Long before the appearance of Capoeira in Brazil, its antic form existed in Africa, more precisely in southern Angola, in the Ndongo kingdom. It was the N’golo dance, practised by indigenous people. A fight was ritualized, with jumps and games, imitating animals. Their soft bodies were valorized by warrior dances. In reality, those fights symbolized warriors’ strength and power. Constantly considered as disturbers, they moved about in gangs. The meeting areas were beaches and forests. Benguela is one of the coastal towns of Angola’s littoral, where that fight is known to be born. Its specificity was to make the opponents fall with « rasteiras », “ bassulas” (trips). The inhabitants were frightened of it. The expansion of colonies in America demanded a lot of labour for the European settlers, who supplied it with their African colonies. That’s why massive black slavery has been practiced across the Atlantic Ocean. The invaders being owners of the black slaves’ market, they sent a dreadful amount of black people in South America and Caribbean. Until today, the exact amount remains unknown. Human traffic between 15th and 19th centuries was enabled by everlasting tribal conflicts, which prevented populations of setting up an efficient resistance. The population ‘s ingenuousness about pricing in trade exchanges with Europeans, contributed to black people’ s decay.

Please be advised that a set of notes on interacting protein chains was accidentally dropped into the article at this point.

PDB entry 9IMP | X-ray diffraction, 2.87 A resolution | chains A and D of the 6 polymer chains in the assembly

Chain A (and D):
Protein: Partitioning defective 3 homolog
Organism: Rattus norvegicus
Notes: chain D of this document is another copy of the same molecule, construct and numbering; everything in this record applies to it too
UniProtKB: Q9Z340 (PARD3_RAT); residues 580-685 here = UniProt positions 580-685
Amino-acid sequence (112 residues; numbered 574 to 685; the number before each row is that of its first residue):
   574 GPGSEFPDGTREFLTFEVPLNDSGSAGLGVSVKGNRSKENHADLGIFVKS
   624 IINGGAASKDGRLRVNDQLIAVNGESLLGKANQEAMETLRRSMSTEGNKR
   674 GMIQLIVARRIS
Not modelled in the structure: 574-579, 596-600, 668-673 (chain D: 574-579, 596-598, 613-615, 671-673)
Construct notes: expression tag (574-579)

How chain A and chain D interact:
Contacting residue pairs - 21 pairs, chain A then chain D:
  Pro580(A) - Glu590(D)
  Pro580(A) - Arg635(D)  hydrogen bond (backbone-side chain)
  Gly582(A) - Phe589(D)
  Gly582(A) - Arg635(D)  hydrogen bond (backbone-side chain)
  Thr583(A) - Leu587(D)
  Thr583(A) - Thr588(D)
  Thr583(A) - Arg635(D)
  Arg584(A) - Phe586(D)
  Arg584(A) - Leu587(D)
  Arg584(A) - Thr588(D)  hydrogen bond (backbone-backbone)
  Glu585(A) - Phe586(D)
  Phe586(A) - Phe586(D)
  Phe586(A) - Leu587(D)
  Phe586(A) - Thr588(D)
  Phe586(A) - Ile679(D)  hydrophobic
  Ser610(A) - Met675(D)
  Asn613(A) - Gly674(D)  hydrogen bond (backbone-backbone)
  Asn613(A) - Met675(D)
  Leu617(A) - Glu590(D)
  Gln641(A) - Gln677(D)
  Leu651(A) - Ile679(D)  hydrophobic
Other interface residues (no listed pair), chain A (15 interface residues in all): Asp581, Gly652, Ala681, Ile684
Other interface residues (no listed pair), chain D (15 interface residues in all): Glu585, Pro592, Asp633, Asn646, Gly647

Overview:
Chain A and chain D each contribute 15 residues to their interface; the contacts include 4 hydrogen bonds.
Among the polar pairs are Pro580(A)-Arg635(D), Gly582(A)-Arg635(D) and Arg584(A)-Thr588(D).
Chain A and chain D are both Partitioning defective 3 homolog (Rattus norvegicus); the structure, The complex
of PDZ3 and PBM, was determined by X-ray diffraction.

Men, women and children were caught, sold and embarked by force. Once arrived to America, that is to say to Brazil, they had no human value for the owners. They were sold and sold again as merchandice. Their life expectancy was estimated between 5 and 7 years. A lot of them did not survive to their masters’ bad treatments. and were dedicated to hard labour. Black culture has not been transported in books or else materials, but in bodies and souls. Capoeira in Brazil has begun with a dance ritualized in a fight. In Bahia, still today, one can observe vestiges of ancient capoeiragem, with beliefs, ceremonies and traditional songs. There is a lot of various explanations about the appearance of that fight. One of the fundamental questions is the origin of the name, Capoeira, written for the first time during the War of Palmares, in Brazil, at the 17th century.